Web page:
There’s nothing quite like driving a convertible. Driving a convertible is the very definition of
riding in style. After all, driving with the wind blowing on the face is simply cool—in more ways than one. Plus, a convertible is guaranteed to turn heads no matter where it goes. Now, there have been numerous convertibles released in the past. Despite that, Volkswagen’s convertibles have always managed to stand out from the rest. Volkswagen automobiles have always sported a rather distinct design, and its brand of convertibles isn’t any different. With those said, the Volkswagen Cabrio is one of the more unique convertibles that were released in the modern era.
1979-1993: The Cabriolet Era
The Volkswagen Cabrio was derived from the Volkswagen Golf, the brand’s long-running small family car series that was established way back in 1974. The Golf’s convertible version was released in 1979, although the
Cabrio designation wouldn’t be used until the ‘90s. Back then, the Golf convertible was known as the Cabriolet.
The Volkswagen Cabriolet was conceptualized by German firm Karmann, the independent automotive company that also designed the Volkswagen Beetle convertible. The Cabriolet featured the trademark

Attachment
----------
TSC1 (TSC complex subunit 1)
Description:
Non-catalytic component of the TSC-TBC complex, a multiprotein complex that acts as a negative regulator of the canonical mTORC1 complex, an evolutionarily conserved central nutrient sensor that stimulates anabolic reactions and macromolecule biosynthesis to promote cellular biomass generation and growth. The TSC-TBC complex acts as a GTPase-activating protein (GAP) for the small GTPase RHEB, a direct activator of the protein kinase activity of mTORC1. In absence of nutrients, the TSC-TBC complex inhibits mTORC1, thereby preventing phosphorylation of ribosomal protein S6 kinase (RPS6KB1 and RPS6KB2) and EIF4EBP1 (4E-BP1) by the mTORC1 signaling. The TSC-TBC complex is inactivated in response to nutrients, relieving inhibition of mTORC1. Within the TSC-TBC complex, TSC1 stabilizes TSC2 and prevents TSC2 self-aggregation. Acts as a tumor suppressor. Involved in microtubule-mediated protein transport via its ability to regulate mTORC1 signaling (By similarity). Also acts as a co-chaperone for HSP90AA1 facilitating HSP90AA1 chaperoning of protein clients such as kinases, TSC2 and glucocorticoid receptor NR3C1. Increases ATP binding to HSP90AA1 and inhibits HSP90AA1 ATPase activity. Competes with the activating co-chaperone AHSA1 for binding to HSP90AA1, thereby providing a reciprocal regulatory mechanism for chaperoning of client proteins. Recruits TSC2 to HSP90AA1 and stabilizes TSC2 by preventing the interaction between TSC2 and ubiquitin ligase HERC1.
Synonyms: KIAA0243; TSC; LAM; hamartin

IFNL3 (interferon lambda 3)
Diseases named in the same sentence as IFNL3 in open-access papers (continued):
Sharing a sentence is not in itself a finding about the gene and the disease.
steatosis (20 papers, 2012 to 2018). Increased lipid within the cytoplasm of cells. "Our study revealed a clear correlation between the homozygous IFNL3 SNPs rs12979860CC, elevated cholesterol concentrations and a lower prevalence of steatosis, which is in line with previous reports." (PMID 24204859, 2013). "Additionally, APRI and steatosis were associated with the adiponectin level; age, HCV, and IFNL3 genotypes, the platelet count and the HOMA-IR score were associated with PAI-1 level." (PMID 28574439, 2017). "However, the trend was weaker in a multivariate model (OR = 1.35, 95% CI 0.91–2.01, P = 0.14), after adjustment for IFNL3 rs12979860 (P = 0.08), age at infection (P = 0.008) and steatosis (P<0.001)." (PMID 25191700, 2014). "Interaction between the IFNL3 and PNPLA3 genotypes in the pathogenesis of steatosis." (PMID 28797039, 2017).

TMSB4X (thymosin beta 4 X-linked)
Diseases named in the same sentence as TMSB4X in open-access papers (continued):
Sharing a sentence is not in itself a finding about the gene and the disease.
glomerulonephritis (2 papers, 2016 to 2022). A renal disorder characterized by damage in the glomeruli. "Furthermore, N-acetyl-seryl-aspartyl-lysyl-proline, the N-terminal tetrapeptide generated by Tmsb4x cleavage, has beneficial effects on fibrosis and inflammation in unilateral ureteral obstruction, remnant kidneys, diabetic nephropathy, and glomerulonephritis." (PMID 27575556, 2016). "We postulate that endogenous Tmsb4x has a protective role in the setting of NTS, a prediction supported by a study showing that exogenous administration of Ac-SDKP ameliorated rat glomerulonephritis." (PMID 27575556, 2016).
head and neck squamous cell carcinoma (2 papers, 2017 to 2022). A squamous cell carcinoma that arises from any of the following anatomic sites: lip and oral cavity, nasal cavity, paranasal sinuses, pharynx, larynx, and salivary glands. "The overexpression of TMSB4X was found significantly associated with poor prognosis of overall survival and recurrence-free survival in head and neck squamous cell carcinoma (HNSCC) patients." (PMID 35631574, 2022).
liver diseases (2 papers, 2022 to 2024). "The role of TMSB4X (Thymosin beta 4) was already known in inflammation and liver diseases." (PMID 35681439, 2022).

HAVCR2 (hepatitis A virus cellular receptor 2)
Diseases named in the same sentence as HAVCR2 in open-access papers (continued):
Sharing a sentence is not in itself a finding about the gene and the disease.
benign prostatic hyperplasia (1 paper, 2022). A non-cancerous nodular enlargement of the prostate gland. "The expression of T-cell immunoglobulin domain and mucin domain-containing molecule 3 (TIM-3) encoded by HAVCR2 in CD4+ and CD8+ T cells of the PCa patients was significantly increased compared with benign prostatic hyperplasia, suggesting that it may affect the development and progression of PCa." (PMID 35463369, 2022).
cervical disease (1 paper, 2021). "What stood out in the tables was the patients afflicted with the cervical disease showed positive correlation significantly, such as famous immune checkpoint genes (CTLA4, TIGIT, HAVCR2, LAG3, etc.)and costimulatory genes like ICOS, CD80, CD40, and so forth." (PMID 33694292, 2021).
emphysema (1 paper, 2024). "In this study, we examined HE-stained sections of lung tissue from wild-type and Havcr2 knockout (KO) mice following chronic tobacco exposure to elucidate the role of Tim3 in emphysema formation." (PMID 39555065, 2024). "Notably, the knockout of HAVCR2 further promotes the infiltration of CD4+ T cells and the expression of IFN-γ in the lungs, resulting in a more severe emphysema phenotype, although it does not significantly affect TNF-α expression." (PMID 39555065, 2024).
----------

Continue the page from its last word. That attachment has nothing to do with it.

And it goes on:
basket handle roll bar, which boosted the frame’s strength and provided passengers with protection in case the car rolls over. While the Cabriolet is aesthetically different from the Golf, their mechanisms share a lot of similarities. Under the Cabriolet’s hood sat a 1.6-L engine (one of the engines used by the Golf) that was capable of 76hp.
Several upgrades went the way of the Cabriolet all throughout the ‘80s. For instance, the original 1.6 engine was eventually upgraded to 1.7-L and 1.8-L. Some old optional features became standardized while entirely new ones were added. There were also slight modifications in the exterior, the interior, and the vehicle’s various systems (brakes, suspension, and transmission).
1993-2001: The Cabrio Era
The Cabrio name was finally used when the latest generation of Volkswagen Golf convertibles arrived in 1993. The change wasn’t just limited to the name though as the Cabrio featured new exterior and elements such as updated fenders, bumpers, headlights, blinker. The interior received the same treatment as the steering wheel, the shift lever, and the seats were also upgraded. A new set of engines and a wide assortment of features were also available.
The Cabrio or the Cabriolet became Volkswagen’s top-selling of convertibles. Despite that, the Cabrio was discontinued in 2001. The Volkswagen Eos convertible took its place.